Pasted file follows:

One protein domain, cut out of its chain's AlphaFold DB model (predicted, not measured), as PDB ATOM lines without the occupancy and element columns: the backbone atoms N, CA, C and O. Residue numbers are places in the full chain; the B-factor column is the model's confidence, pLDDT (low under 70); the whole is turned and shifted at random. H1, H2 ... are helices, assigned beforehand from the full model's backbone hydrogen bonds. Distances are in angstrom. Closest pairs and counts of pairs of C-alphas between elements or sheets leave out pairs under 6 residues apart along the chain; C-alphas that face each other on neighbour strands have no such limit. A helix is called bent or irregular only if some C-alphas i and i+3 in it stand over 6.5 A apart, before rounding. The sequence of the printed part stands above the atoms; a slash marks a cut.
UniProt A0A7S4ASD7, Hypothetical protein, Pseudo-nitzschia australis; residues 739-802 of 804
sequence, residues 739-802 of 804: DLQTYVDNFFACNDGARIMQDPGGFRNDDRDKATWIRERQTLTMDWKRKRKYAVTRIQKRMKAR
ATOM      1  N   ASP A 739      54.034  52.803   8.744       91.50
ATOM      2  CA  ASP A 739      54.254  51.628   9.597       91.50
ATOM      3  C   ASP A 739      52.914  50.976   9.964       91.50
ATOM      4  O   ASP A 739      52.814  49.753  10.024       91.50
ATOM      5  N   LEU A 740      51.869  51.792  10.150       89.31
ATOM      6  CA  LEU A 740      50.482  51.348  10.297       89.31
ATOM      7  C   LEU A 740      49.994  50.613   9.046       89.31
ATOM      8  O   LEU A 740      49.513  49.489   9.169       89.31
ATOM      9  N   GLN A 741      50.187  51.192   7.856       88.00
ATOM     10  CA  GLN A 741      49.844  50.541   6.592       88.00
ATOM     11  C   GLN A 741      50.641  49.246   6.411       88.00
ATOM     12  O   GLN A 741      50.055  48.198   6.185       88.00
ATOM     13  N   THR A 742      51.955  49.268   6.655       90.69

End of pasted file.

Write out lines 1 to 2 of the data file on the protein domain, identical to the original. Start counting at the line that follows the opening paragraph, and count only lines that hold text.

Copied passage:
UniProt A0A7S4ASD7, Hypothetical protein, Pseudo-nitzschia australis; residues 739-802 of 804
sequence, residues 739-802 of 804: DLQTYVDNFFACNDGARIMQDPGGFRNDDRDKATWIRERQTLTMDWKRKRKYAVTRIQKRMKAR